Sunday, 1 January 2017

Executable MBSE: Method Part 2: Functional Analysis

The second stage of the method that follows on from Requirements Analysis is called Functional Analysis.

This is another 10 minute method, in that it should only take 10 minutes to build a model from scratch using the free 'SysML Helper' plugin on Github. The method is highly systematic. The profile provides a "Swiss Army" knife of automation tools for creating the model, transforming the steps and verifying the emergent behavior.

The following video gives an end-to-end example:
















In this transformation we need to ensure that all the functions are traced to the same set of functional requirements. As such, one can consider this method to be an evolution of the behavioral model from an activity-model (traced to initial functional requirements) into an interaction model (traced to final functional requirements). This method can be done by the same person or a different person from the Requirements Analysis phase and supports parallel working in separate models, if needed. The focus switches from the left hand side of the V to the right-hand side of the V.

The essential steps are:
  1. Create a functional analysis model structure for performing the model execution based on a given requirements-analysis model.
  2. Take the activity diagram for each use case. Progressively work through it transforming the textual steps into operations, events or attributes. Integrate these system functions, inputs and outputs into an executable state machine. Ensure that the related-requirements trace to transitions in the state machine for coverage.
  3. Execute the state machine to generate a scenario that was described in the original textual-based activity diagram. Validate the emergent behavior of the integrated scenarios. 
  4. Once all the scenarios are integrated, we will start to find missing requirements, hence can fill in the gaps, add new requirements and clarify ambiguous ones in the context of the richer model.
  5. Capture each key usage scenario as a test case that is traced to the requirements. 
  6. Fix issues including removing duplicate requirements, correcting ambiguous requirements, and adding missing requirements prior to hand-off. Sign off all the test cases with stakeholders.
The purpose of the state machine is to ensure that all the paths are consistent. It also allows the verification of the desirable emergent behavior through simulation. Inevitably this finds unexpected and desirable emergent behavior and gaps in the requirements that need to be corrected before cascading into the architectural model (in Design Synthesis). It is very similar to unit testing the requirements model as a suite of tests can be built up and results executed to ensure that modifications do not break existing test cases.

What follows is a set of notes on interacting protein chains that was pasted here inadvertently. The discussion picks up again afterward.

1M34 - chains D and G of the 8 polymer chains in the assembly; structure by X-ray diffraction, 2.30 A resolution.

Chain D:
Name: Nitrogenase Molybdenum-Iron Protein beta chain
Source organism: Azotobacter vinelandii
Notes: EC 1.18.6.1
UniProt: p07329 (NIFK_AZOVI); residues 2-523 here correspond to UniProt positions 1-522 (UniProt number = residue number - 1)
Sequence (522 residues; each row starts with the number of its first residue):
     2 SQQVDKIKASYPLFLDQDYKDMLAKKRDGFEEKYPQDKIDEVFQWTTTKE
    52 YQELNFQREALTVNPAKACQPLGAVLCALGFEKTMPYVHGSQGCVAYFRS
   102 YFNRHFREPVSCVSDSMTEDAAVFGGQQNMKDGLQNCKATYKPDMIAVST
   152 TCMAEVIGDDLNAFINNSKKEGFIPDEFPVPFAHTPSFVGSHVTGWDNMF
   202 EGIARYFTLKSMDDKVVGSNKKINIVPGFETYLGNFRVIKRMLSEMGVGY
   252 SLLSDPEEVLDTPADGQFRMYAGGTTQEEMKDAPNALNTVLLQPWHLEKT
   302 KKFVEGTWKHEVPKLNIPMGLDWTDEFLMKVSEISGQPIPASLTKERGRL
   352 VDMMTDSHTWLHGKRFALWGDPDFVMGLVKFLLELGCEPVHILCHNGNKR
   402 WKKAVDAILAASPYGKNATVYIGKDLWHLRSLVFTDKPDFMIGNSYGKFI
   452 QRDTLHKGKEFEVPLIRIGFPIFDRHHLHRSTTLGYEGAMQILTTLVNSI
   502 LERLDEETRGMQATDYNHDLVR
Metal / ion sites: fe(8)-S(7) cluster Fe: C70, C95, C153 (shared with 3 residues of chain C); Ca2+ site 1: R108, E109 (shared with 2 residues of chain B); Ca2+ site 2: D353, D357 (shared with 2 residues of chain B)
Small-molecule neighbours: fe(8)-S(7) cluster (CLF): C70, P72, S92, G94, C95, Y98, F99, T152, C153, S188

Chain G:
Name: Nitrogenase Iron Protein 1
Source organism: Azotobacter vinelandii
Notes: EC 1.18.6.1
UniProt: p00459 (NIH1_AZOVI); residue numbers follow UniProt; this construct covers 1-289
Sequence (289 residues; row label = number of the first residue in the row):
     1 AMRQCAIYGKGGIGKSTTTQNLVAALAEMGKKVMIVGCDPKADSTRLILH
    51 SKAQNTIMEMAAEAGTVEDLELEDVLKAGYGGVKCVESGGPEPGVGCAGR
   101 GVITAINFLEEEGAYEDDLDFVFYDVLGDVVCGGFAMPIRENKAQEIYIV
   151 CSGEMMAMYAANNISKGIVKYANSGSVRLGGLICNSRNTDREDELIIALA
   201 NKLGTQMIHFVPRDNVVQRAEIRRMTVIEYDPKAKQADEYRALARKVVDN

This method aligns in principal and goal to the original Harmony-SE method proven by Dr Hans-Peter Hoffman. As well as working from text-based activity model the SysMLHelper also applies a design pattern to support guard-based, rather than event-based, transitions to be expressed in the state-machine. This is a tailoring of the Harmony-SE method for automotive based applications, and enables a more continuous-based simulation semantic to be expressed. This smooths the hand-off to software engineering teams downstream and eases adoption by engineers familiar with Stateflow.

Importantly, the model is not a software implementation model. It is a requirements definition model and is fully traced to all the functional requirements. It is the test cases traced to functional requirements defined as sequence diagrams that is the primary hand-off to the next level not the state machine. Included in this definition is a set of system functions, system attributes, and events sent to/from the actors that all trace to the functional requirements. In the subsequent stage of the method, Design Synthesis, it is these that will be allocated to components inside the system. This allocation will result in the creation of logical interfaces between the components.

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